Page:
Letter from Brian Jordan, OFM

Fr. Jordan has been an ordained Roman Catholic priest for twenty five years. During his ministerial service, he has served in multicultural parishes in the Bronx, Boston and Silver Spring, Md. He also ministered among labor union workers and imiigrants in the United States. He has written extensively about immigrant advocacy and Latino issues in a number of journals and magazines. He briefly worked for the Immigration and Naturalization Service (INS) in which he helped to inform the public about current immigration law and policy. He currently serves as an immigration counselor at St. Francis of Assisi Church in Manhattan, NY, to assist immigrants and as a spiritual advisor to local labor unions.

Dear brothers of the Catholic Council,

History is about to happen in 2009! First, the inauguration of the first biracial President of the United States--Barack Obama. Second, the possible passing of the Employee Free Choice Act which will allow the unionization of more workers. Both have historical precedents.

In 1809, Abraham Lincoln was born in humble settings in Illinois. Despite a tough upbringing and difficulties with his wife, Mary Todd, Lincoln became one of the greatest Presidents of our great nation. With his strong resolve to bring us together before, during, and after the Civil War, Lincoln was tremendously responsible for establishing the foundation of the United States. President-elect Obama was greatly influenced by Lincoln's inspiration and dedication to God and country.

In 1909, America was in the midst of the Industrial Revolution. This Industrial Revolution brought about many new jobs and union organizing sprang into action to uphold the rights of workers. Both encyclicals from the Vatican and statements from the US Bishops supported workers' right to organize and the dignity of human labor. There were numerous union-busting schemes by management to discourage which led to violence and bitter confrontations. In 1909, then-President Theodore Roosevelt, through executive order, upheld the presence of unions and helped to establish their legacy in this country.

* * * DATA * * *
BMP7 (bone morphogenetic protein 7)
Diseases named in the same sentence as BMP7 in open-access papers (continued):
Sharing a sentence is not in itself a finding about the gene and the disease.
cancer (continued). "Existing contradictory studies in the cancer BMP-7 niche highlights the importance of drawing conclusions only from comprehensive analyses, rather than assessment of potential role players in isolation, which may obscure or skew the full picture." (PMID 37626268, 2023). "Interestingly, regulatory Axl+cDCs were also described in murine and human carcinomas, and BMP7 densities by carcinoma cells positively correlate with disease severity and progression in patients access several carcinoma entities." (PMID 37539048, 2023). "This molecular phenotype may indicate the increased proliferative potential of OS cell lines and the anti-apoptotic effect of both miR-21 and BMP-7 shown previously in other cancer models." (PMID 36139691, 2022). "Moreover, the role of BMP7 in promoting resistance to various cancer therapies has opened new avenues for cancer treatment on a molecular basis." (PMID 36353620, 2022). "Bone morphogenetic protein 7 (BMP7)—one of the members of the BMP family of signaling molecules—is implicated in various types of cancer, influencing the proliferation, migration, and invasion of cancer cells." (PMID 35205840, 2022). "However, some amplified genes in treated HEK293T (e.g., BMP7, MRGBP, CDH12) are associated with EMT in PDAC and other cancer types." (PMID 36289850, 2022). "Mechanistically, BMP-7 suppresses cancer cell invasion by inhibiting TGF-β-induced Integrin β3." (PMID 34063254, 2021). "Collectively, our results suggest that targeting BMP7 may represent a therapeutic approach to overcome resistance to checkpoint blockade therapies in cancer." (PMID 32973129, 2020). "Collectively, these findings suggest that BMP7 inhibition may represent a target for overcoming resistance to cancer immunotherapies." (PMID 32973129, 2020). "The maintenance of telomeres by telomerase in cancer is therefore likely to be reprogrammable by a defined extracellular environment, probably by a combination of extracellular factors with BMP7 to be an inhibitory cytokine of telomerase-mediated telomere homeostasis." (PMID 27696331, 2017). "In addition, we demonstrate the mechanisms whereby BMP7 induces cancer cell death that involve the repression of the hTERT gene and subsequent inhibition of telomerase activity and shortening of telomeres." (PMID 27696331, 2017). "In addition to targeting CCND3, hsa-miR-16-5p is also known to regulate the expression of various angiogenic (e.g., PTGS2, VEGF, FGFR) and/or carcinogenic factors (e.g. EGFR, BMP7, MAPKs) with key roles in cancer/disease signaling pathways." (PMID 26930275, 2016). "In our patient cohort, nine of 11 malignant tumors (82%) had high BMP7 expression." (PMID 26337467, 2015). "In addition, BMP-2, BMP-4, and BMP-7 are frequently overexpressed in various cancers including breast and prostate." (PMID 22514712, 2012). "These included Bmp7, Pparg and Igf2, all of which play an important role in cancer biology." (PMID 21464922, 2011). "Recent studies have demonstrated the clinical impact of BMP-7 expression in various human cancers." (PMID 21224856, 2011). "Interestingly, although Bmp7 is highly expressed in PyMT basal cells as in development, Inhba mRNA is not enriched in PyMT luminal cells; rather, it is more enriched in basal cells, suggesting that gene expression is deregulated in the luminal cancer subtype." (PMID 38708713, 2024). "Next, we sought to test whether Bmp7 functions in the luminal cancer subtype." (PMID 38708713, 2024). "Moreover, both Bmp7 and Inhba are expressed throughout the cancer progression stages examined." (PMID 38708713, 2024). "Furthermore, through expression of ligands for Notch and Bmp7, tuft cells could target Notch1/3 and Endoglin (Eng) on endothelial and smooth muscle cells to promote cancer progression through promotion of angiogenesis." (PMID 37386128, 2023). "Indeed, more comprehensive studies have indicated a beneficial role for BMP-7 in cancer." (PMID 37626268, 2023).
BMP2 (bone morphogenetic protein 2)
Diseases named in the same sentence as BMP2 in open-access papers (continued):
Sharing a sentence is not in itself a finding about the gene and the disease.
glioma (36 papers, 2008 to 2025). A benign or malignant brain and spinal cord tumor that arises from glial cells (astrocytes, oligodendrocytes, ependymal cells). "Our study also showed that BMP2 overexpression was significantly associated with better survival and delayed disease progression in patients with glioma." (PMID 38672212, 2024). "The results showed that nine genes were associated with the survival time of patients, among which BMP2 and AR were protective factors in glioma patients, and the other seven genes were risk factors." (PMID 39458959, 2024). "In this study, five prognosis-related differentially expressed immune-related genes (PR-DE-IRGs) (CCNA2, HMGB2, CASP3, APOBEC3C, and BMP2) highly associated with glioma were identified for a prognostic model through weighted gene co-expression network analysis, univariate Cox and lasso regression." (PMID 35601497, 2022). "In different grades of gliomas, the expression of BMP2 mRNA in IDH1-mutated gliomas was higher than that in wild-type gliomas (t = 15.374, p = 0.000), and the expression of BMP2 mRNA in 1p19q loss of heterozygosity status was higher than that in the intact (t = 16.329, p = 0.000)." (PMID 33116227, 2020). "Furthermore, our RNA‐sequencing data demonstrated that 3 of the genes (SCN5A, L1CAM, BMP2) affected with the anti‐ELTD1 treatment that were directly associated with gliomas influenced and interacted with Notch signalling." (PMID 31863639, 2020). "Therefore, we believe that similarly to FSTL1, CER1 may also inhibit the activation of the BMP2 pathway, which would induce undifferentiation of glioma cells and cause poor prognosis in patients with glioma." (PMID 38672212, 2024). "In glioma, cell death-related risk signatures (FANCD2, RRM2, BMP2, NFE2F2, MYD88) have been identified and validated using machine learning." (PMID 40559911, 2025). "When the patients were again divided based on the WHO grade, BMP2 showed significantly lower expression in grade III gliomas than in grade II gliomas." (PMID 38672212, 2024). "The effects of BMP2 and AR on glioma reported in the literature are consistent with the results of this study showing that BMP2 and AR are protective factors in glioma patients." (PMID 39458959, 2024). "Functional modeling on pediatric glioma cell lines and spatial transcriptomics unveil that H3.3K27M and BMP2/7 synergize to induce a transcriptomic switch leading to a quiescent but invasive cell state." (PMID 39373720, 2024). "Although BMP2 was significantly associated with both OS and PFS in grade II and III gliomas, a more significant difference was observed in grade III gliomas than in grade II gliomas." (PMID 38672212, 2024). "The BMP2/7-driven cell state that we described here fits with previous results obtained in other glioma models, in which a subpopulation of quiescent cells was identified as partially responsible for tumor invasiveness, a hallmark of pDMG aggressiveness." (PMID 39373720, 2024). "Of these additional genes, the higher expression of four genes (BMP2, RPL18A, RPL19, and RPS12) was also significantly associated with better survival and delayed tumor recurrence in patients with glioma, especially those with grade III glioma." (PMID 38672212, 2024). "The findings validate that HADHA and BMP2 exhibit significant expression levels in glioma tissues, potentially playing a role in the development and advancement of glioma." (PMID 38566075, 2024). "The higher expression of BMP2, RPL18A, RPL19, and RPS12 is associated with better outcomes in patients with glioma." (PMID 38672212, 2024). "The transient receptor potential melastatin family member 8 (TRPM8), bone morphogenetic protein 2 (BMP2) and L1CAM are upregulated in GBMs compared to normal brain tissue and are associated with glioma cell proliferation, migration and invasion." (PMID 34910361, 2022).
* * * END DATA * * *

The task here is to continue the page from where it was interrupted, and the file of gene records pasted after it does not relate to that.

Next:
Here we are in 2009 and our nation faces a crisis--both economic and spiritual. This is an economic crisis as similar to 1975 and 1983. Our city, our state and our nation persevered together and made it through these past economic crises. And this too will pass! It pays to persevere through prayer.

As a chaplain what I am keenly concerned about the spiritual consequences of the present economic crisis. Economic crises come in cycles. These cycles pose both problems and solutions. Allow me to examine three potential problems for 2009 and three possible solutions.

First, financial incompatibility among couples and their families. Financial deprivation often leads to marital difficulties if there is not clear cut communication between husband and wife. Realistic expectation, sound financial planning and living within your means lead to a viable solution.

Second, a decrease in wages can lead to an increase in alcohol and drug abuse. Studies since the Industrial Revolution have indicated a huge upsurge in heavy drinking and uncontrolled drug use when there is high unemployment and, even worse, underemployment. Substance abuse only deadens the pain and frustration--and only makes matters worse. Pursue the real Spirit through prayer and the 12 step program of serenity. That is the true solution.

Third, be tolerant and do not scapegoat others for your problems. It is easy to blame the undocumented immigrant, members of racial minorities and anyone who is not of our so-called "own kind." Scapegoating is the problem and tolerance and respect are the solutions. All of us are suffering from this economic crisis. We are all in the same boat and let us survive and thrive together as the People of God.

In the past, great political, labor and spiritual leaders rose to the occasion and helped the American people overcome their problems. Let us pray together as members of the Catholic Council of 2009 to support our political , labor and spiritual leaders to overcome this present crisis as the People of God.

Yours in Christ,
Father Brian Jordan, OFM

     Catholic Scholars for Worker Justice